Security software

Tech Support or Extortion?

As someone who's been in this business since mammals were still the new quadrupeds on the block, I've probably logged 3,000-plus hours on the phone with tech support for various companies. The pain threshold for those experiences has always been somewhere between having oral surgery without anesthetic and attending a Justin Bieber concert without earplugs.

Over the last few years, though, getting gear fixed has become much less painful, and the reason is simple: remote support. Letting the geeks take control of my PC over the Net and fix it while I watch has finally made tech calls bearable, if not exactly pleasant.

It's also a scenario that's ripe for abuse, which brings me to today's topic: iYogi, a remote tech support company based in Gurgaon, India.

iYogi provides white label end-user support for major tech companies like Dell and Microsoft. It also sells its services directly to individual users for $170 a year. How it goes about selling support, however, is not unlike how the Mob markets protection: through fear and intimidation.

One of the companies iYogi provided support for was Avast, the maker of "freemium" antivirus software. Recently, Avast's customers began reporting that iYogi was using support calls to aggressively sell annual subscriptions by telling them their computers were corrupted when, in fact, they weren't.

[Related story: Remote control tech support services, tested]

Brian Krebs of the KrebsOnSecurity blog decided to investigate. He created a Windows virtual XP machine on his Mac, installed Avast, and called iYogi for support. Sure enough, the support tech found serious issues with Krebs' machine, some of which could not possibly exist.

[The technician] proceeded to install an iYogi "tune up" tool called PCDiagnostics, which took about 60 seconds to complete a scan of my system. The results showed that my brand new installation of Windows had earned a 73% score, and that it had to detected 17 registry errors and a problem with Windows Update (this was unlikely, as I had already enabled Windows Update and Automatic Updates before I made the support call, and had installed all available security patches).

Krebs is hardly alone. ITworld Thank You for Not Sharing blogger Dan Tynan reports that an iYogi tech tried to convince him his computer was riddled with rogue programs that were damaging his computer, when they were merely standard Windows processes and other programs running in the background.

Things really started to get funky when he launched Windows Task Manager, showed me the applications I had running (5), then the processes currently active (52), and tried to convince me that I had somehow "picked up" the extra processes by going out onto the Internet unprotected.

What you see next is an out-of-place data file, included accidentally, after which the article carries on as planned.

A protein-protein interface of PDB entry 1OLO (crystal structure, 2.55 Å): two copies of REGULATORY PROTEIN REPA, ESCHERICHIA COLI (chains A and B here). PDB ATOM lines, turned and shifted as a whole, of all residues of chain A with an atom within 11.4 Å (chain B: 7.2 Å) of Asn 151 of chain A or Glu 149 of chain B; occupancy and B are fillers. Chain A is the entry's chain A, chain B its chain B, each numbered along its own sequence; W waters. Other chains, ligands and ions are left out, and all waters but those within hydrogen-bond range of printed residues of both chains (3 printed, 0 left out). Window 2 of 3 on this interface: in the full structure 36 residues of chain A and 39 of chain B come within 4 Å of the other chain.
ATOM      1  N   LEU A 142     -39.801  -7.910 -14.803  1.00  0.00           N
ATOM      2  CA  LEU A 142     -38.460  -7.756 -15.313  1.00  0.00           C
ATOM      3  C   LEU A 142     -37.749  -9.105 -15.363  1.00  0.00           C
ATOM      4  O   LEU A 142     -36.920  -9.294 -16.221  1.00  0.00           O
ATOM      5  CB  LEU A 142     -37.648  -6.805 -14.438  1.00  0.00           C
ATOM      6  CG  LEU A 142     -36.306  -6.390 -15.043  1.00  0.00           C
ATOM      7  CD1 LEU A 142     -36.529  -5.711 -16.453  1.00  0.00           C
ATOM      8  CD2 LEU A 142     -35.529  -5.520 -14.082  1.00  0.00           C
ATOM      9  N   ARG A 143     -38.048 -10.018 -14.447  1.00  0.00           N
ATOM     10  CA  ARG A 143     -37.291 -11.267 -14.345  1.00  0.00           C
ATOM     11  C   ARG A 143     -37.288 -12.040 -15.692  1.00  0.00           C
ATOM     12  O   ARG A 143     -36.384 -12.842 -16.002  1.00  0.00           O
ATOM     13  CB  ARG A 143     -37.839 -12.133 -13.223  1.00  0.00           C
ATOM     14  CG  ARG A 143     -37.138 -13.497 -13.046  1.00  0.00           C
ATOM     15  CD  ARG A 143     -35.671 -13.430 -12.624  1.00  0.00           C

Are you trying to tell me I've got 47 pieces of malware running on my system at the moment? I asked, trying to restrain my incredulity. No, he said, not malware. But he continued to insist I had picked them up somewhere on the Internet, despite my attempts to point out that Windows would stop running if I halted most of these services.

After Krebs' article appeared, Avast "suspended" its use of iYogi's services, pending improvements. Having been exposed to the harsh light of the Webbernets, iYogi is now using the rogue salesperson defense, claiming this was the work of a few "overzealous" sales/techs who succumbed to the lure of sales commissions.

The problem with that argument is iYogi has been "overzealous" for years, but a fair amount of time and energy went into trying to cover it up. Google "iYogi," and once you get past the dozens of links that drive you directly to iYogi (or one of its sister sites and/or astroturf blogs), you'll find similar complaints stretching back at least two years.

iYogi is now claiming it is mending its ways. Exactly how remains to be seen, but I have some advice for the company:

  1. If you're serious about changing aggressive sales tactics, separate your tech support staff and your sales staff. A techie should never be paid a commission for finding things wrong.
  2. Be upfront about what you charge at the beginning of the call and not the end. Convince us you're worth the money by providing real service and not just a sales pitch.
  3. Most important: Stop lying to people about what's wrong with their computers. In my experience, it's the rare computer that doesn't have some kind of problem. If your service is really that good and that necessary, there's no need to make stuff up.

Have you had an experience -- good, bad, or indifferent -- with iYogi or other remote support companies? Share your tales below or email me: cringe@infoworld.com.

This article, "Tech support or extortion? You be the judge," was originally published at InfoWorld.com. Follow the crazy twists and turns of the tech industry with Robert X. Cringely's Notes from the Field blog, and subscribe to Cringely's Notes from the Underground newsletter.

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